With his kids out of daycare, Dave McGinn is ready for a vacation from summer vacation
Tired yet? Today we kick off our series on the exhaustion of summer, exploring why some of us are looking forward to September.
Back when summer was just an idea, I remember looking at blank calendar pages and thinking, how hard could it be?
This was the first summer my kids weren't in daycare. All my wife and I had to do, after all, was fill nine weeks of activities for our two kids. It would be easy. A few camps here, a babysitter there. I'd take a week off; my wife would take a week off. The summer would come and go just like that. We'd all be tanned. We'd all have eaten our weight in soft-serve ice cream from trucks parked besides beaches. Then it would be September, and we would look back on a languid season that passed by too easily and too quickly.
It was a lovely thought, standing there in front of a blank calendar in my kitchen all those months ago. Here, just past the midway point of summer, I can tell you that is not how things have turned out.
My calendar now looks like a mad mathematician's notebook. The notation is different, but the desperate searching for answers is the same. I have been consumed by finding camps the way I used to look for concerts. I have raced to pick up cranky kids and then worked in the evenings to make up for lost time. I have schlepped scooters and helmets and sunscreen to the park in what have definitely not been lazy days of summer. Now, with four more weeks to go, I am looking forward to September so that I can enjoy some much needed rest.
Ask any parent with young children and they will tell you a similar story. All the planning, all the shuttling kids to and from one activity or another, all the cost and stress leave most parents spent – financially, physically, emotionally. Summer is an all-consuming season.
"All my time is spent in kid programming," one lawyer friend told me.
By the time evening comes, he's too tired to do much of anything. "I used to sit out on the porch reading a book. I think I've done that twice all summer," he says.
Most of the personal projects on his to-do list are hopeless causes, with no time left for them.
"The garden has been totally neglected. We gave up on that two months ago," he says.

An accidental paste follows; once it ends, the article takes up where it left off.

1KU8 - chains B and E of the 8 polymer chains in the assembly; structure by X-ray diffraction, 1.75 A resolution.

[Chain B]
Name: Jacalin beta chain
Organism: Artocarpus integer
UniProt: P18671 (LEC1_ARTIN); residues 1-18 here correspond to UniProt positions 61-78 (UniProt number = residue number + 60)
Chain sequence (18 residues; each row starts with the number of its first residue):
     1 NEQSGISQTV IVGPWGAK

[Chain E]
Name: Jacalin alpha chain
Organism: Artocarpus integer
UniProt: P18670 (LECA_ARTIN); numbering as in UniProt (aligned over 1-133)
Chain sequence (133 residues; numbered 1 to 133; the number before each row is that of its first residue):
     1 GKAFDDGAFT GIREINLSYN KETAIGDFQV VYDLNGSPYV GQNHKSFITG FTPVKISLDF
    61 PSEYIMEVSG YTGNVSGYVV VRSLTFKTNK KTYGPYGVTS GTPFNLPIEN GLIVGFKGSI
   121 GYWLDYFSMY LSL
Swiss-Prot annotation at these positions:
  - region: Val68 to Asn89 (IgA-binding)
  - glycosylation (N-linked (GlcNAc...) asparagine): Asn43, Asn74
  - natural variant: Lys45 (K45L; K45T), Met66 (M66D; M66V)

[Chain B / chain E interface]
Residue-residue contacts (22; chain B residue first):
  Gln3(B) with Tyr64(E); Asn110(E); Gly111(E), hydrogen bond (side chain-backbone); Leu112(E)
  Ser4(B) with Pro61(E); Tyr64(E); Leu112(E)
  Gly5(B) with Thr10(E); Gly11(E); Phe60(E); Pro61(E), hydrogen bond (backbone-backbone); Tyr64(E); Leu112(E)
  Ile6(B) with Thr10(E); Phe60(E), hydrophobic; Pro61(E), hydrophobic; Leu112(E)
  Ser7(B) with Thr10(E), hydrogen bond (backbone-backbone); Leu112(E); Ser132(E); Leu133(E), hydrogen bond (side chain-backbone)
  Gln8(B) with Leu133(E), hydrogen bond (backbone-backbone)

When you're dealing with the logistical nightmare of summer, who has time for hobbies?
"There's the double sets of sunscreen which need to be applied before camp. Sometimes there are different camps that require two different drop-offs and pickups, bug spray, bathing suits that need to be dried and back in the bag for the next day, lunches still need to be made," one mother of two who works in human resources told me. "Let's not forget themed camp days, when in addition to all of this, I have to figure out a way to have them dressed like a caveman or astronaut for the following morning."
Of course, she said, she hopes they have fun and love their vacation.
"But I eagerly await September when everything goes back to normal," she said.
So far, my kids have been in three different camps, which have drained my finances and come with an emotional toll I hadn't fully expected. My son will walk in to any group of strangers smiling and laughing and ready to make friends. He's the human equivalent of jazz hands. My daughter, however, gets anxious around strangers. I have to psych her up each morning like a boxer's corner man. Neither one of us enjoy it all that much.
"For some children, transitions are very difficult," said Sara Dimerman, a Thornhill, Ont.-based parenting expert. "It's very stressful."
When kids are at school, you usually don't worry about how they are faring. When they're at camp, all I do is worry. Are they making friends? Are they having fun? Did I put water bottles in their backpacks? Can I make it to the bus on time?
This week coming up – my one and only full week of summer vacation – I will rack my brain trying to think of things for the three of us to do. I will take them to the park. I will take them to the pool. I will referee their bickering by making them go to separate rooms. I will let them watch way too much iPad. I will text other parents desperately in search of the holy grail: play dates for both of them at other kids' houses at the same time, so that I can sit on the porch and try not to think about how to make it through the rest of the week.
The sitter we have booked for the following week has already asked how much trouble it would be if she bailed. She is 16 years old and has a regatta. I asked her, half-jokingly, if I could come along. She looked at me like a sad and desperate man, because that's what I am.
The week after that there is a swimming camp, and then my wife will tag in for a week to solo parent during the day. If all of us are together, it will be to go back-to-school shopping.
And then summer will be over. I will stand in front of the giant calendar I drew in chalk and wipe it clean with sweet relief. If I am not holding a gin and tonic as I do it, I will pour myself one soon after.
Once the calendar is gone and the final logistical hurdles have been jumped, I will raise my glass and utter words I once never thought possible: Thank God it's September.